The West Leake and Gotham Woodlands Walk.

A leisurely six-mile walk around the hills farmland and woodlands surrounding The villages of West Leake and Gotham in the county of Nottinghamshire.

This engaging walk takes you on a ramble around the gently rolling hills woods and
mixed farmlands, full of history and ancient legends in a surprisingly interesting part of the north midlands.

DSC02013

It starts in the charming old estate village of West Leake and from there works its way northwards through the wide arable fields leading up towards the West Leake Hills, then winds its way steeply up through Leake New Wood to the top of Court Hill by-passing Cuckoo Bush Wood and its 3000-year old Neolithic Burial Mound.  From the top of Court Hill, it drops steeply down to take you through the centre of the village of Gotham.  Leaving the village behind it then continues northwards to Gotham Hill itself, passing en route through the small Gotham Sand Banks Nature Reserve, a triple SSI, to eventually bring you out onto the short sheep cropped turf on the open hillside above it.   From here you contour around the hillside to walk up a small steep wide valley towards the top of Gotham Hill, by/passing the ancient Wheldon Spring.
The walk from the spring following the sheep walk westwards along the top of Gotham Hill with its views both to the north and south is a delight, as is the sheltered section alongside Gotham Hill Wood that leads you on a wide grass ride past Cottagers Hill Wood and Spinney Wood to come out onto the hard bridle track,
{locally known as Soldiers Lane}.

At this point, you are just over half-way round and from here the walk heads off southwards down Soldiers Lane towards the West Leak Hills, crossing over the Kegworth Road before rising steeply up Wood Lane to pass between Crown End Wood and the western end of New Leake Wood.  Here you drop down to the southern edge of the woodlands to pick up, a long farm track {Wossock Lane}, this takes you back through wide arable farmland to pick up a road {Dark Lane} and eventually via a short pleasant footpath, take you back to the village.

Start by parking on the side of the road on Main Street next to the village hall in the centre of West Leake.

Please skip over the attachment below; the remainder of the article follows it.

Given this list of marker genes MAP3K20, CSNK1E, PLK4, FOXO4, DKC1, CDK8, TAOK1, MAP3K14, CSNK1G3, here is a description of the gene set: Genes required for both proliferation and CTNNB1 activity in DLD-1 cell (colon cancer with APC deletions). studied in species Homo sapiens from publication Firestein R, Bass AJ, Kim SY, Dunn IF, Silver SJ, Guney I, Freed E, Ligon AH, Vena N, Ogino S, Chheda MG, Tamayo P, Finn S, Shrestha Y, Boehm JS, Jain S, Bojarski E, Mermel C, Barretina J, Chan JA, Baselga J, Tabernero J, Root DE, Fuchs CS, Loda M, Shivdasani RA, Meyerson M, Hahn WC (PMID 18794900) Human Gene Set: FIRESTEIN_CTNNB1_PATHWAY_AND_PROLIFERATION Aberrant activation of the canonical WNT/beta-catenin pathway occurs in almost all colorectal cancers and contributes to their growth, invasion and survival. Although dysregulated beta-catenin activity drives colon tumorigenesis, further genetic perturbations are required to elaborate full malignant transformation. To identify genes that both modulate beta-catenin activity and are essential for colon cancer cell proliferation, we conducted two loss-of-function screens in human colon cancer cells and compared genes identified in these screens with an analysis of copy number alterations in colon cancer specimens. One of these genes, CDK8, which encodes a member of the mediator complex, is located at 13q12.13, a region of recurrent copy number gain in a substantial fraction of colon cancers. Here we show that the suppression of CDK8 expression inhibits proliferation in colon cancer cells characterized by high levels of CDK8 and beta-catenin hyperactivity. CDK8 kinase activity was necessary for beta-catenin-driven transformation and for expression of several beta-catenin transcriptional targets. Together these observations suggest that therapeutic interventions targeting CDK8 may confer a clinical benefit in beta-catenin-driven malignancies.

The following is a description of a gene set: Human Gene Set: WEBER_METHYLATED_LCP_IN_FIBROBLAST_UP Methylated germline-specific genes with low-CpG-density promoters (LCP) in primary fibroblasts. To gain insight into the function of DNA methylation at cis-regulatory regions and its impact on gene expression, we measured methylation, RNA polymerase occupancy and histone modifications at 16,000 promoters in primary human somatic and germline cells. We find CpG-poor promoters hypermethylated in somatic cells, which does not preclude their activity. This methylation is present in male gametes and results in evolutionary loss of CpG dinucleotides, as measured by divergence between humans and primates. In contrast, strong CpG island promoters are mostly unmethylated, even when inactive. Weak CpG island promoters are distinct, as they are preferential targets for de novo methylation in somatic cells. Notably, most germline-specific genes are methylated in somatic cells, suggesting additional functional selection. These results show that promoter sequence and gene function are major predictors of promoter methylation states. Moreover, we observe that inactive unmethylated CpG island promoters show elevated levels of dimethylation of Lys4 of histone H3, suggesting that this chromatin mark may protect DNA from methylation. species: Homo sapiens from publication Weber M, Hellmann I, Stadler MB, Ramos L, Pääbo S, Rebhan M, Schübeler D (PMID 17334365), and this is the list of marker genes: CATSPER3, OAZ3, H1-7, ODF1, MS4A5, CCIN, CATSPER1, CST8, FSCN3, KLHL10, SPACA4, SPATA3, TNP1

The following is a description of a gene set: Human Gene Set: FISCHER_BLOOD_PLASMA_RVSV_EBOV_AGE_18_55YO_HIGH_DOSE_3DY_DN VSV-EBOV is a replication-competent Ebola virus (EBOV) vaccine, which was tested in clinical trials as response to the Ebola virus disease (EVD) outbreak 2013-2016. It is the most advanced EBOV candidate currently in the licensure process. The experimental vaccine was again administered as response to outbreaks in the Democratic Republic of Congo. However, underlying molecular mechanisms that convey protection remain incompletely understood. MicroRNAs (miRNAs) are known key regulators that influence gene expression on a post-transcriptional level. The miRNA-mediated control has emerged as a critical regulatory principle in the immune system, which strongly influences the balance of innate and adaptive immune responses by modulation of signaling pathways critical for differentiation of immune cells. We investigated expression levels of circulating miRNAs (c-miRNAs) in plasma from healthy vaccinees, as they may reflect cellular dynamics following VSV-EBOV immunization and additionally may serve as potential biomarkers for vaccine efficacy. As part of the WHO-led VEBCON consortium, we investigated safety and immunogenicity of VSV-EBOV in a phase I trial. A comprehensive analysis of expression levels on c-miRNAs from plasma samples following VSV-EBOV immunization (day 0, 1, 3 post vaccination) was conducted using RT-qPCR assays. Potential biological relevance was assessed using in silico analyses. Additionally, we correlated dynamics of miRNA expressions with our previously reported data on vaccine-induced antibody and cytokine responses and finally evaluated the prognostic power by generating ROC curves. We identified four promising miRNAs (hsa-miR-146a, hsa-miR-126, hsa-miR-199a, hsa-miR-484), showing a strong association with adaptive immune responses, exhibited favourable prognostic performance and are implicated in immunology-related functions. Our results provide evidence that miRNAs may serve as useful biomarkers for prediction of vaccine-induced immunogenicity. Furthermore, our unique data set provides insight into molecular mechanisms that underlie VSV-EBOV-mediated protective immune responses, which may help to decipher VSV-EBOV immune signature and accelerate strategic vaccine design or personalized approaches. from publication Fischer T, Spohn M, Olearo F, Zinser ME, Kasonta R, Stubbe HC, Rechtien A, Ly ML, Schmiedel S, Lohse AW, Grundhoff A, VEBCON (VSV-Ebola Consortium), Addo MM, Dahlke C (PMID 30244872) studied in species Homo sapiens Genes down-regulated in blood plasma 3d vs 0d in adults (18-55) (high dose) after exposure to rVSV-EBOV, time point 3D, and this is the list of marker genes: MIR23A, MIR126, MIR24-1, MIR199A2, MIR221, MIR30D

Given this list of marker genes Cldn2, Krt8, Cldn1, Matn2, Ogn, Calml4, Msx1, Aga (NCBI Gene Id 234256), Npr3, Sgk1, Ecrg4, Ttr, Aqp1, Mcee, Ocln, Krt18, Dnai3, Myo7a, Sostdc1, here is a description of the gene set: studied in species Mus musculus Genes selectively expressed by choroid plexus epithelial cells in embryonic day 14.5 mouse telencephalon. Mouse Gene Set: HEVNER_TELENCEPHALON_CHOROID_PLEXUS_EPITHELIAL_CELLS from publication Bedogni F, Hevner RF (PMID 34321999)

Maps.
Unfortunately, the walk falls between two maps
OS Explorer Map  N’s 246/260.  SK 529 265.

Food, Drink and Pubs.
The Star Inn 1/4 of a mile south of West Leake does food and there are three pubs in Gotham that also do food.  The Cuckoo Bush, The Star Inn and The Sun.
There’s a Spar/Post Office in Gotham, on the Nottingham road.

 Within the text {Y’F’M’} indicates a Yellow Footpath Marker}.

The Walk.

Leave your car and walk westwards along Main Street for about 500m until you see to your left the lovely little church of St Hellens.  Opposite the church you will see a wooden footpath sign above a set of wooden steps leading up onto a narrow path enclosed between tall fencing panels, walk along this metre wide path to a stile.

DSC01995

Cross over into the meadow and walk straight across the paddock, passing just to the right of a large old Sycamore tree and aiming for a stile with two yellow-topped posts on either side of it.  Pass over onto a wide grass footpath, Y’F’M’.

DSC02003

Turn right and follow alongside the hedgerow, until after about 150 metres or so you pass through a wide gap in the hedgerow just to the left of a large old Ash Tree, Y’F’M’.  Go left at this and wander along keeping the hedge to your left to by/pass an old dried up Dew Pond that sits under a stand of aged old Crack Willows.  Just past this at an overgrown copse left of the hedgerow, the track bends to the right, keep going for about 80 meters to where it turns sharply left through a gap in the hedge, Y’F’M’.

DSC02009

Walk gently downhill through the wide arable fields on a deeply rutted grassy farm track, while enjoying the expansive views over to the West Leake hills and their woodlands.  On reaching the distant hedgerow the track curves to the right, then back left taking you through a wide break in the hedge, pass through and keeping the hedge to your left continue along to a gap in the corner of the field.

DSC02016

Walk through onto a wide stone ride {broken down Y’F’M’ post lying beside the hedge}.  Turn right and walk along the track until you come to a large old metal animal feed hopper, Y’F’M’.  Turn to the left at this at and walk between a couple of concrete hard standing areas,  this site is marked as Grange farm on the map.  Carry on along the grass ride, {can be muddy} keep following the hedge-line under the wood, gently curving around until you come to a Y’F’M’.
Leading up northwards into the woodland on your right is a wide grass clearing, walk steeply up this ride/break to enter the lovely old mixed woodlands of East Leake New Wood.

DSC02025

Where the break narrows at the top of the hill, at its right-hand edge and leading into the forest you will find a narrow stone footpath.  Walk on along this under a line of fine mature Oaks and with a woodland drain on your right.  The woodland on the left is unusual, a mixture of thoughtfully planted Oaks and mature Yews, not often seen and they must make a haven for wildlife, particularly so in the winter.

DSC02031